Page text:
Child Support in a Michigan Special Needs Divorce

In the state of Michigan, both parents are responsible for financially supporting their child after a divorce. In most cases, however, only the noncustodial parent will need to make payments to the custodial parent. 

Michigan uses a formula to determine a child support payment amount. This formula accounts for each parent’s income and parenting time. 

The standard formula will generally not produce the amount needed to adequately support a child with special needs. Special needs children typically have heightened education and medical expenses that are not necessarily reflected in the traditional support formula. A parent has the right to challenge the support amount determined by the formula. The judge will consider all pertinent factors and seek to order an amount that is in the child’s best interest.

Property Division in a Michigan Special Needs Divorce

Michigan is an “equitable distribution” state when it comes to property division, meaning the judge will order a split that they consider to be “fair.” This means the goal is not necessarily to split property equally.

Only marital property is subject to property division in a Michigan divorce. Most assets obtained during the marriage are automatically considered marital property, regardless of who paid for it or who technically “owns” it. Separate property is not divided and includes assets that were obtained before or after the marriage. Settlements, gifts, and inheritances transferred to an individual during a marriage are also generally considered separate property. However, separate property can become marital property if it “commingles” with marital assets. 

The existence of a special needs child can dramatically influence how property is ultimately divided. The custodial parent may claim that they require a greater share of assets so that they can properly care for the child. A Michigan judge will likely seriously consider these types of arguments in cases involving special needs children.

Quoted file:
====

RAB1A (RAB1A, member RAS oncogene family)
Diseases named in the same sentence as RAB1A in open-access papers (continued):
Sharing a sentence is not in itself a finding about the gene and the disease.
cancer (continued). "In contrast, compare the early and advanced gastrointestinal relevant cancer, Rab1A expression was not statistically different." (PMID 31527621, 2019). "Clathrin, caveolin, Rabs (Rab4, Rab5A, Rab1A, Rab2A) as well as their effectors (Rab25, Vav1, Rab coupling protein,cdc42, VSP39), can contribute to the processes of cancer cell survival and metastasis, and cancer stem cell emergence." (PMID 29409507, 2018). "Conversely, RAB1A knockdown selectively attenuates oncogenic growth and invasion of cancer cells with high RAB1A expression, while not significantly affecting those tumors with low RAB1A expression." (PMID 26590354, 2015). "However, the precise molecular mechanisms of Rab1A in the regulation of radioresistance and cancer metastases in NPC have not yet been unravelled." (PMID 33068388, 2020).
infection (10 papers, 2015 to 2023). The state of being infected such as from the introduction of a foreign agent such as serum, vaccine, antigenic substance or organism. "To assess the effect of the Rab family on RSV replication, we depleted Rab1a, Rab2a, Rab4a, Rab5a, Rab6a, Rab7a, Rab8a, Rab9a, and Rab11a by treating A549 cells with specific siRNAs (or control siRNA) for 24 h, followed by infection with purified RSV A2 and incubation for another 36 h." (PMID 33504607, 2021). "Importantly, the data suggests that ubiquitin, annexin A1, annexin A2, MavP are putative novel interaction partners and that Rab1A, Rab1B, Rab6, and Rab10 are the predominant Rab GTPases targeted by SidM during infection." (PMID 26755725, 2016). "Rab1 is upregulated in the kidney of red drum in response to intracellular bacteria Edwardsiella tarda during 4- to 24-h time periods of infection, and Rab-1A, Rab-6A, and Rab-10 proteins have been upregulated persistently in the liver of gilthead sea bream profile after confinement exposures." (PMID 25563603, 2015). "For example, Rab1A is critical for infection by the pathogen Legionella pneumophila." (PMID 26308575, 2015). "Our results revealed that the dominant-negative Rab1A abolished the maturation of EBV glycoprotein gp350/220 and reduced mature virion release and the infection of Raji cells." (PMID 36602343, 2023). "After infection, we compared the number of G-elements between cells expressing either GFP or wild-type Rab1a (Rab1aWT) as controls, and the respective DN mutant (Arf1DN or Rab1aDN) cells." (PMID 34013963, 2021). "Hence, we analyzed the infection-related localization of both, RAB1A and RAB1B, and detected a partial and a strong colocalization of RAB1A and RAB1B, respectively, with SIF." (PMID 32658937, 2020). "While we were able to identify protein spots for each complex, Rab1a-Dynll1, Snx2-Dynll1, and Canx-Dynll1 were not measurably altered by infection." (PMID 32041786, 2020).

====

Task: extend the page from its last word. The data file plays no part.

Long-Term Planning in a Michigan Special Needs Divorce

Michigan law requires parents to continue to financially support their children (and honor other divorce-related agreements, such as parenting time schedules) until they come of age. When a child has special needs, they will likely continue to require substantial levels of support and care throughout their life. Some parents will request alimony – also known as spousal support – to cover these expenses, as a parent can still be required to make payments regardless of their child’s age. 

At the Michigan Law Center, PLLC, we emphasize exploring all available solutions. We can work with your family to create a long-term plan for your special needs child. This may include creating a special needs trust or implementing other tools designed to protect the financial security of your child, including after you are gone. Our Michigan special needs divorce lawyers can offer comprehensive assistance and can walk you through all of your estate planning options.

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Michigan Law Center, PLLC
45200 Card Road
Suite 108
Macomb Twp., MI 48044